Dear Bird Folks:
I have had my hummingbird and oriole feeders out since the first week in April. It is now the last week of April and I haven’t seen either bird. Is there something wrong? Has all of this cold weather been keeping them away? I’m starting to worry.
-Rita, W. Yarmouth
Let Me Guess Rita,
When you are standing on a subway platform, you are the person who keeps leaning forward, twisting their head to one side, looking down the tracks. Perhaps you are hoping that this one gester will somehow make the train arrive sooner. Are you that person? Well, the same thing applies to spring migration. Putting out your hummingbird feeders out weeks earlier, doesn’t make them or spring arrive any earlier. Because no matter what we do, spring always arrives here on Cape Cod the same day every year, July 12th.
For backyard feeder watchers, the return of hummingbirds and orioles is one of the most anticipated events of the spring. Which evidently, Rita, seems to be anticipated by some people more than others. The bulk of both the oriole and the hummingbird North American populations winters in Central America. Which means they have a long and dangerous journey to their breeding grounds, which can be thousands of miles away, in our backyards.
Believe me, Rita, these birds want to be back here even more than you want them to be back. You want them back because you enjoy their company and the birds want to be back because there is going to be mating as soon as they arrive. In fact, birds are the ones that invented “spring break”. Or maybe it was the bees. No, I’m pretty sure it was the birds. Yup, birds.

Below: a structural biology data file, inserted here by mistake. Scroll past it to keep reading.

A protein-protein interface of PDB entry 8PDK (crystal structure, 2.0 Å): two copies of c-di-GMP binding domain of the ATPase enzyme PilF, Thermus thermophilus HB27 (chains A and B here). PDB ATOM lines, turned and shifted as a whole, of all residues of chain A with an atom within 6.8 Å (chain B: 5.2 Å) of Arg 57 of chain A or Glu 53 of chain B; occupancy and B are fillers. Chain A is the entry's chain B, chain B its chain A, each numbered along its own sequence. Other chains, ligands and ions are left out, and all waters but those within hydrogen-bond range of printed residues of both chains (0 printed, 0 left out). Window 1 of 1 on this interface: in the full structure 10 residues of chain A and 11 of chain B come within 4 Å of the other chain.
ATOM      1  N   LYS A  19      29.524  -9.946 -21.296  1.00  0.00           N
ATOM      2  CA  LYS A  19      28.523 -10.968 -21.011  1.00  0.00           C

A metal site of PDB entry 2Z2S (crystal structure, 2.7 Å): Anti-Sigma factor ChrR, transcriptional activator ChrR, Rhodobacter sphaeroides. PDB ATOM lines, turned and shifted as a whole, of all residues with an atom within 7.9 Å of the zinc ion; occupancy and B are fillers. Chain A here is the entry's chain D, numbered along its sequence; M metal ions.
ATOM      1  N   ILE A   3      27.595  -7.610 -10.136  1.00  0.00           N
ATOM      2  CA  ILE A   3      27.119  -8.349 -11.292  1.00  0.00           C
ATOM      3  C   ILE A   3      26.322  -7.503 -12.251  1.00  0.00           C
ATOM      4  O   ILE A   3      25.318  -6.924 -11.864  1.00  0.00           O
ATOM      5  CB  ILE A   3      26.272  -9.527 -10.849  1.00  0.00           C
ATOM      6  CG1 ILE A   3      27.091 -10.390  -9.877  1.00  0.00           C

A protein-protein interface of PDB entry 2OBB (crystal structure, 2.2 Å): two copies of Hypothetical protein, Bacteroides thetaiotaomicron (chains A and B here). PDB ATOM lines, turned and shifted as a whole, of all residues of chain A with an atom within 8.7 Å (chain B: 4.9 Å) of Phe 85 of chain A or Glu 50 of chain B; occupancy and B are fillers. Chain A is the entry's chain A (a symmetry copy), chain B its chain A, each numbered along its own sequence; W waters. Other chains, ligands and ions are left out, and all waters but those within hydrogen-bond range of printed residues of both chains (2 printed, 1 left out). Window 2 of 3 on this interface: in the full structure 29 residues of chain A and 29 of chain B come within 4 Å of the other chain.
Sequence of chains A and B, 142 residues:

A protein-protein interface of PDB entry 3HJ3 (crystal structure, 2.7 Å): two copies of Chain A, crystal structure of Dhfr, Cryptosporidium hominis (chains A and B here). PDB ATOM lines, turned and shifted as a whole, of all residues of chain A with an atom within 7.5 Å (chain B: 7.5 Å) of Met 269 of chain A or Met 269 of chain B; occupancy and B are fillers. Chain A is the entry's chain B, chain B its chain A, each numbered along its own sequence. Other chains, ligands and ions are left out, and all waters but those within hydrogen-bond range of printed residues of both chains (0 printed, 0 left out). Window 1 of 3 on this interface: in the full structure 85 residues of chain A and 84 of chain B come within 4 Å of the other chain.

But the dangers of migration are many and early arrival can mean big trouble. Harsh weather, lack of available food, and perhaps a permenant spring break, are all possible consequences. That is why, with few exceptions, the arrival of most mirgrants can be predicted within a very few days. Even though we actually did have a few nice days in early April and you had your feeders out, that has absolutely nothing to do with, or effect on, the built-in instinct hummingbirds follow to head back at the right time to avoid any nasty pitfalls of early arrival.
We usually suggest Mother’s Day as the day to put out your hummer and oriole feeders, although both birds usually start trickling back sooner, even by the end of April. So don’t fret, Rita, the hummers won’t forget to come back. Just like the subway train, their return is predictable, however, I think you’ll find that the birds smell much better and have a lot less graffiti.